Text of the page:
AUSTIN, Texas -- Adolescence is a time for discovering who you are, but for Teddi Reed that was more complicated.

“I had a hard time when I was young, kind of sorting through my feelings of like my gender identity," said Reed. “Everyone thought, because I was attracted to females, you know, everyone thought, 'Oh you're a lesbian,' and to me that didn't really sit right. I didn’t - I never identified as that, because I didn't feel like I was a female.”

It wasn’t until after high school that Reed realized he identifies as male.

“I actually started transitioning while I was in the Marine Corps. That’s actually why I was discharged from the Marine Corps. I was discharged before the open trans identity policy," said Reed.

He loved being a Marine, and said it was heartbreaking.

Teddi Reed appears with his parents while enlisted in the Marines. (Courtesy: Teddi Reed)

“It really hurt me. I really wanted to medically transition. And I was told I couldn’t have surgery," said Reed. "At the time I wanted top surgery. And it was very important to me. So, I guess in a way I did have a choice, but to me that’s not really a choice.”

But for Reed, top surgery was the next step toward feeling comfortable in his own skin.

“After top surgery, just walking outside for the first time and really feeling a shirt against my skin, I remember that very distinctly and that was, that was a very freeing moment to me," said Reed.

Today, Reed is a paramedic in Missouri, and has a wife and an 18-month-old daughter.

“I know as a kid I never thought that family would really be something that would happen for me. I guess I was just so unhappy with myself that I thought if I'm not happy with myself, how can I ever be happy with someone else, you know?" said Reed.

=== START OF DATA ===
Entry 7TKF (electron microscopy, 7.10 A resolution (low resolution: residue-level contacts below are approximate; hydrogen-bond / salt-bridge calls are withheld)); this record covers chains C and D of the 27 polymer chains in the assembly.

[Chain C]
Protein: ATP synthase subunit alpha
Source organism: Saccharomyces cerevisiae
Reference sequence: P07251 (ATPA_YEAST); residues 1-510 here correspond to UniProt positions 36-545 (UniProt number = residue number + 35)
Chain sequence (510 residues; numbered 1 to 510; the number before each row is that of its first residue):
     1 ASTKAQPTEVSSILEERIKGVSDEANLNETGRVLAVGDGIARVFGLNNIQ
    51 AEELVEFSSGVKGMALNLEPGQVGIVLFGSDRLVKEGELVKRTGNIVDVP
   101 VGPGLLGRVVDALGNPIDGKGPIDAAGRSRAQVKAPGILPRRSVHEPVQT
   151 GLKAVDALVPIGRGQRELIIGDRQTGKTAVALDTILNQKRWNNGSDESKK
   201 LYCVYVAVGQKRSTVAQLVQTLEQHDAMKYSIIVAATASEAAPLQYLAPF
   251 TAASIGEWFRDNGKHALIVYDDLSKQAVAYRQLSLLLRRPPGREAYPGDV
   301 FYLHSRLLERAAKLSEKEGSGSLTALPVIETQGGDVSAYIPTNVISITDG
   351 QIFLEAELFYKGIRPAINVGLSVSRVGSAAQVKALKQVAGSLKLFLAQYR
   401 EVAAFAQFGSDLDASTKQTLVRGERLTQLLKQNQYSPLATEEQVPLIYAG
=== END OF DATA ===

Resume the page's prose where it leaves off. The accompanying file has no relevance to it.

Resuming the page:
Teddi Reed appears in this undated photo. (Courtesy: Teddi Reed)

But his years-long journey has one more step.

After years of research, Reed chose a surgeon in Austin to perform his phalloplasty, a type of female-to-male gender confirmation surgery.

He took months to prepare for the operation, which was originally set for the end of March.

“I was just preparing with my family, preparing with child care. Just financial stuff. I paid all my bills in advance so I wouldn't have to stress or anything about the financial aspect of it," said Reed.

But when Texas ordered all elective surgeries to be postponed due to COVID-19, Reed’s operation was rescheduled for August.

He was initially devastated.

"I was really bummed," said Reed. "[It was] really disheartening, but now I’m glad it was postponed because I didn’t have to be away from my family during all this, and I don’t have to worry about being, you know, states away from where I live. I’m excited to have it done when everyone’s happy and healthy, and is back to normal operations.”

While he may have to wait a bit longer, to him the journey is worth the wait.

Teddi Reed appears in this undated photo. (Courtesy: Teddi Reed)

“I think that it will be surreal. I’m not really sure how it will feel, but I can only imagine I’ll be happy, feeling complete. It’s just something that’s literally bothered me or been on my mind every day of my life, 27 years so far. I think, I think it will be a good thing," said Reed.